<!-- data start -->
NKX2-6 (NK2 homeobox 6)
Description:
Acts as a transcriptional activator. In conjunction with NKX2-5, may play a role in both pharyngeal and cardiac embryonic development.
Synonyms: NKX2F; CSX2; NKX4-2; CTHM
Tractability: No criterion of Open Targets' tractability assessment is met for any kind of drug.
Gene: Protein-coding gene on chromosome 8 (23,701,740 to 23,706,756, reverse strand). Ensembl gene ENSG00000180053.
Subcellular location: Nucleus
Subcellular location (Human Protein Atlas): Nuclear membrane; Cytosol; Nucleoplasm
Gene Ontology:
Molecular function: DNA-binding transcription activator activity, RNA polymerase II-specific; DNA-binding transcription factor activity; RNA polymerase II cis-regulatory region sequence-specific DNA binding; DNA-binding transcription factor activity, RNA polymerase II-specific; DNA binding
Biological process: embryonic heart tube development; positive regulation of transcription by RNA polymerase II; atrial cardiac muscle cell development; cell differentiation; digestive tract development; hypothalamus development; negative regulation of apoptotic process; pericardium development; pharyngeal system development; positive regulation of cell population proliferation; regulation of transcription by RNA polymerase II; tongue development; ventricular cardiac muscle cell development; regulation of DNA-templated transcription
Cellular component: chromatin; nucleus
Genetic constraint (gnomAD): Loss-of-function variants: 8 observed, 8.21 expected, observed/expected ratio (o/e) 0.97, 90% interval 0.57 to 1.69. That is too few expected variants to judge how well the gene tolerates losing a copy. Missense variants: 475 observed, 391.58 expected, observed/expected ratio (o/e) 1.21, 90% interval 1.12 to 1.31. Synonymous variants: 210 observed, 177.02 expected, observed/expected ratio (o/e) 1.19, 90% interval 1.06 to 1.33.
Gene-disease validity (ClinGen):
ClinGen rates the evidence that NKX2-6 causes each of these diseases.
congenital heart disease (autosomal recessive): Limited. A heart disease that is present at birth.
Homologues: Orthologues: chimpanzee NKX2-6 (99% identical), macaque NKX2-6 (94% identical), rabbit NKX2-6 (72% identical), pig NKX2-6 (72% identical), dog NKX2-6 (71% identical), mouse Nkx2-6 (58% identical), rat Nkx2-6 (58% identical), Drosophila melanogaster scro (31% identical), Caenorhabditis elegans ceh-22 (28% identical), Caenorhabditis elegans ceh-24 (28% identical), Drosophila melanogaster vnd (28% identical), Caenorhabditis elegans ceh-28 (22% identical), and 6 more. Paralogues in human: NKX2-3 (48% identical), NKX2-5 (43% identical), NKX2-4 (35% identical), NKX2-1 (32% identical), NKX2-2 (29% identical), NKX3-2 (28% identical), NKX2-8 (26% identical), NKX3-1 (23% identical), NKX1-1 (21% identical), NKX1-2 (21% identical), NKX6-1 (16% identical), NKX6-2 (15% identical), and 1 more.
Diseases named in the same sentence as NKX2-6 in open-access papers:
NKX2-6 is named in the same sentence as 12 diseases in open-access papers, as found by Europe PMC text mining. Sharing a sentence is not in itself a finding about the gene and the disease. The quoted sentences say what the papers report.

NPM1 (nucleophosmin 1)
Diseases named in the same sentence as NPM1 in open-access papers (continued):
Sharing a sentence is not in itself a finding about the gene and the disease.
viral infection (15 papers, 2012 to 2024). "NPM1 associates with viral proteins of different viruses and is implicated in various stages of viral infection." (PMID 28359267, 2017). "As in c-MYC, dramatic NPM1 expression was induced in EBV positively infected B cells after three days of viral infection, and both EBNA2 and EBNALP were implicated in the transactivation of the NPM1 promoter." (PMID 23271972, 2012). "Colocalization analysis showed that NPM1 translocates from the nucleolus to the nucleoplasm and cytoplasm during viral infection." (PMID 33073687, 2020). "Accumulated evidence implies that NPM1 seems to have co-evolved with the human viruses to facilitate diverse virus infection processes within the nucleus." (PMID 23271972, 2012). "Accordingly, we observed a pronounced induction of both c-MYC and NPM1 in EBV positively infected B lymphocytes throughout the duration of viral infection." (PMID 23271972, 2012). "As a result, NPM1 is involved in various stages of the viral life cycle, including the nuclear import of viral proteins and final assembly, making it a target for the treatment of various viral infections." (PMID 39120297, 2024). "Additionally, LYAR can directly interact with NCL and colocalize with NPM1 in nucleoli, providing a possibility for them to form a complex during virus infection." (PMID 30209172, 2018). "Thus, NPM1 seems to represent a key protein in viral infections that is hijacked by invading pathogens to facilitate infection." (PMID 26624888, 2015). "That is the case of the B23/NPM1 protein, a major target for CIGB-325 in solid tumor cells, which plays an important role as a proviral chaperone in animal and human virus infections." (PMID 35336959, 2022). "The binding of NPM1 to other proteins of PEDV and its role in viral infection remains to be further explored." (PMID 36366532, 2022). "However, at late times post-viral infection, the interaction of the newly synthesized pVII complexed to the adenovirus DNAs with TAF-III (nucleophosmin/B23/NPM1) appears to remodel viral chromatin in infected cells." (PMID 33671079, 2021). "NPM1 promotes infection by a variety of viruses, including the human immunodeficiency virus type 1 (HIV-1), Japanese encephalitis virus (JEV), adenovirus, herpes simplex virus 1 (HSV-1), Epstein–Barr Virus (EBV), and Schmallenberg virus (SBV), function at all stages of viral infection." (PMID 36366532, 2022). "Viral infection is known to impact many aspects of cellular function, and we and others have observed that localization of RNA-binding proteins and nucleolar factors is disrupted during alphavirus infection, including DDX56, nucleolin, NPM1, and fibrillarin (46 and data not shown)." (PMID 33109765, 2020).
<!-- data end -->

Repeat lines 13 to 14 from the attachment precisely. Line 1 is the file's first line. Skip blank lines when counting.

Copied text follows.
Genetic constraint (gnomAD): Loss-of-function variants: 8 observed, 8.21 expected, observed/expected ratio (o/e) 0.97, 90% interval 0.57 to 1.69. That is too few expected variants to judge how well the gene tolerates losing a copy. Missense variants: 475 observed, 391.58 expected, observed/expected ratio (o/e) 1.21, 90% interval 1.12 to 1.31. Synonymous variants: 210 observed, 177.02 expected, observed/expected ratio (o/e) 1.19, 90% interval 1.06 to 1.33.
Gene-disease validity (ClinGen):